Saturday, February 2, 2008

Ethica Input

New Ethica Project on Abandonments
Fri Feb 1, 2008 1:58 pm (PST)

Fellow APVers and members of the Vietnam Adoption Community,

I have been following the recent discussion on abandonments from Viet Nam
with great interest. During my recent trip, I met with U.S. Embassy staff
who revealed a shocking piece of information on which Ethica feels compelled
to act. Currently 85% of the adoptions being processed are for abandoned
children! The Embassy is very concerned about this, and believes that many
"abandonments" are being staged to avoid investigation into the backgrounds
of children. There are, of course, other possible reasons and we believe it
should be determined what those reasons are. But one thing is clear. There
is no societal reason for Vietnamese adoptions to become more closed over
the course of the last few years. Indeed, statistics that we've been able to
gather thus far point to a disturbing shift from pre-closure statistics to
the current ones.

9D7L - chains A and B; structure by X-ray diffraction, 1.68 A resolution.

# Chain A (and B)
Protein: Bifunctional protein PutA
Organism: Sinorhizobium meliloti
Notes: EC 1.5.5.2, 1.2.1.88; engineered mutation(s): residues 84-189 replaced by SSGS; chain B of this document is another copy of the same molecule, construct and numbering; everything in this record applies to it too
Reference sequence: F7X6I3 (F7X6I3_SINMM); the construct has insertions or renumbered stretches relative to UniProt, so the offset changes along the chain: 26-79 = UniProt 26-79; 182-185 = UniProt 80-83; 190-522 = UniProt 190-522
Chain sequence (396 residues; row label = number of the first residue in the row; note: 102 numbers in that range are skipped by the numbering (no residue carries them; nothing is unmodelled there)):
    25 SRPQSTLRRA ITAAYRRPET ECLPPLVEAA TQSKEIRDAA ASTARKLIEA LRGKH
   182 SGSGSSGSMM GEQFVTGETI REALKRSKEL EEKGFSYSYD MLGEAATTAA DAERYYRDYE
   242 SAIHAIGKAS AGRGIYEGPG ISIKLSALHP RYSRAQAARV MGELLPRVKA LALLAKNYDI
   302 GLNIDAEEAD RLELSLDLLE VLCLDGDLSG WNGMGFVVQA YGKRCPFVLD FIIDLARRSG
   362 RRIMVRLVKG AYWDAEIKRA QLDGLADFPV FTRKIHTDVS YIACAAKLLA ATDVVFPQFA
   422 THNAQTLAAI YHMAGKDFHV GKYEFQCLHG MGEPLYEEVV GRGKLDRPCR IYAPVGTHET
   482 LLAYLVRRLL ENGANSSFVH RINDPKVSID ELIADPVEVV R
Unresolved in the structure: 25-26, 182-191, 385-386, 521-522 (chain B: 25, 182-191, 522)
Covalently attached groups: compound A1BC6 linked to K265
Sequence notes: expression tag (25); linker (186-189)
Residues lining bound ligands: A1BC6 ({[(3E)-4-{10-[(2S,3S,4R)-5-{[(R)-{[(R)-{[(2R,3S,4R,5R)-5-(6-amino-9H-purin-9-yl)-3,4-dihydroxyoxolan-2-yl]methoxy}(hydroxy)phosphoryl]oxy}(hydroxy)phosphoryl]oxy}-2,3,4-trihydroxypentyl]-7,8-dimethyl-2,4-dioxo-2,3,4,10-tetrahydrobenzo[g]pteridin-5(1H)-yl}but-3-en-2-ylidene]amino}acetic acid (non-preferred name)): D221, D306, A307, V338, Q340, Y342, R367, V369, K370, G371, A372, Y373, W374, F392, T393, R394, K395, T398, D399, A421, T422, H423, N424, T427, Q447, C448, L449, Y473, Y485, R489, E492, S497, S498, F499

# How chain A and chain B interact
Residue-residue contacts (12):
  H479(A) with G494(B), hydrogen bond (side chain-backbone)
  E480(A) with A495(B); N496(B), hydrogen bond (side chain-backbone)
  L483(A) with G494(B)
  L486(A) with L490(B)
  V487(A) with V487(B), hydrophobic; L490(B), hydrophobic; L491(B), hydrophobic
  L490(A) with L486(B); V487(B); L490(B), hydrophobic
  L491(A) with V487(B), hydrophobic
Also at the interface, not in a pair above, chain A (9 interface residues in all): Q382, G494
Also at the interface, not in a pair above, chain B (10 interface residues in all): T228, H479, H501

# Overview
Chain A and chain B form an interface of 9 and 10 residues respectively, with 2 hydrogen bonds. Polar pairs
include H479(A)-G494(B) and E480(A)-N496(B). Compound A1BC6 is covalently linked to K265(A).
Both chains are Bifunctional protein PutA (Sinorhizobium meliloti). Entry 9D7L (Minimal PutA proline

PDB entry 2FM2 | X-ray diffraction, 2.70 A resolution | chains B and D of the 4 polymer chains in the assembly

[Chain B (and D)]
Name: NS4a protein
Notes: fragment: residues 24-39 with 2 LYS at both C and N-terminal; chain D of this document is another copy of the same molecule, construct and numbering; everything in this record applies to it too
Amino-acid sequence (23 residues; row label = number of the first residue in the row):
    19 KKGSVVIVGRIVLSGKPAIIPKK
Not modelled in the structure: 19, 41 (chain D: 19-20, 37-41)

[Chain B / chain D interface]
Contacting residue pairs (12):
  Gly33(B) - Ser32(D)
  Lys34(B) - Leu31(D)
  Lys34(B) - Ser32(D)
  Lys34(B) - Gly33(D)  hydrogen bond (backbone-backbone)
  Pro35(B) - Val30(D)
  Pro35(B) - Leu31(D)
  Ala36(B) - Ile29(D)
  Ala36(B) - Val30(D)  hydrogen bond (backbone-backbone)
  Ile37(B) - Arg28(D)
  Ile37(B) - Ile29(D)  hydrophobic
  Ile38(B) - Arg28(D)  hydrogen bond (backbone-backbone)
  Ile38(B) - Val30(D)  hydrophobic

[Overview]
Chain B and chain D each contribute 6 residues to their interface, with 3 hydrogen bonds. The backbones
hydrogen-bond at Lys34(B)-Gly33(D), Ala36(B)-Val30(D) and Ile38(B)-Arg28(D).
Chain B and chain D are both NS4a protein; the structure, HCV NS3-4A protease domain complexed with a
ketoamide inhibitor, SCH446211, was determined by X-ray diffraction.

There are two results of this trend: The first is that children are being
deprived of their identifying information. The second is that this practice
could seriously damage the continuation of adoptions from Vietnam. US
government offices have a duty to determine the background of children and
their orphan status. When a sudden shift in practices occurs which makes
that difficult, suspicions rise and warning signs cannot be ignored.

Ethica is working to address this problem, with the goal of protecting the
identities of the children and preserving adoption as an option for the
orphans of Vietnam. To that end, we are launching a new project called
"Operation Identity". Please visit our website for more details on the
problem and our new initiative. More information will be provided soon about
how you can help.

Trish Maskew, President
Ethica
www.ethicanet. org
http://ethica.ning.com/
(Ethica blog link added by blog owner)

Although we have not adopted from VN, I continue to follow the process and the state of agreements and procedures between the US and VN.

To me, the work that Ethica is doing is both scary and important. I want to know and yet, I don't. But to choose to "not know" is not really a choice. It's not. a. choice.

I firmly believe their work should be supported by APs and PAPs, as well as those who love the people and children of Viet Nam (for any reason).

I continue to hope and pray that the adoptions from Viet Nam can and will continue, with all possible safeguards confidently in place and fully operational.

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